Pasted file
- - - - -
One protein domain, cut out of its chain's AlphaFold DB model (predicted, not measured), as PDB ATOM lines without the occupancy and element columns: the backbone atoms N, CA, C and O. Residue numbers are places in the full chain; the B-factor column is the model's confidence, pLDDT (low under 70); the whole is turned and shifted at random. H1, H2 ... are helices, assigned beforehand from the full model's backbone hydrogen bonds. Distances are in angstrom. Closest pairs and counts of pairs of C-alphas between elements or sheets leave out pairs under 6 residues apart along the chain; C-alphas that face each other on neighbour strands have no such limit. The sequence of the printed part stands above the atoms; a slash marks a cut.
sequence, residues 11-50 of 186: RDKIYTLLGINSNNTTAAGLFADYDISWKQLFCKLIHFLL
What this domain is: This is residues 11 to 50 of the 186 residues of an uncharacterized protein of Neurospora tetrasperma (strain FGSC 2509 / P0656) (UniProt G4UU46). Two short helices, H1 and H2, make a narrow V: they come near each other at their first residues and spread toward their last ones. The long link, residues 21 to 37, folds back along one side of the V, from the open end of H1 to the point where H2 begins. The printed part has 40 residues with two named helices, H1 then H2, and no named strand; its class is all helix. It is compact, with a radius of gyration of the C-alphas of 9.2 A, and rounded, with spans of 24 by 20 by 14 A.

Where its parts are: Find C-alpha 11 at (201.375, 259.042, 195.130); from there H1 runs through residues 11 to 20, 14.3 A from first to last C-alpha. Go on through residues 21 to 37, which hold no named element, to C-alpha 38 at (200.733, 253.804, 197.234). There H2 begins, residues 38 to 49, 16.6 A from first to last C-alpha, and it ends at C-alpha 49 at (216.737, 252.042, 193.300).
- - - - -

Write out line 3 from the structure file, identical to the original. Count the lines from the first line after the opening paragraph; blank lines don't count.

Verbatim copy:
Where its parts are: Find C-alpha 11 at (201.375, 259.042, 195.130); from there H1 runs through residues 11 to 20, 14.3 A from first to last C-alpha. Go on through residues 21 to 37, which hold no named element, to C-alpha 38 at (200.733, 253.804, 197.234). There H2 begins, residues 38 to 49, 16.6 A from first to last C-alpha, and it ends at C-alpha 49 at (216.737, 252.042, 193.300).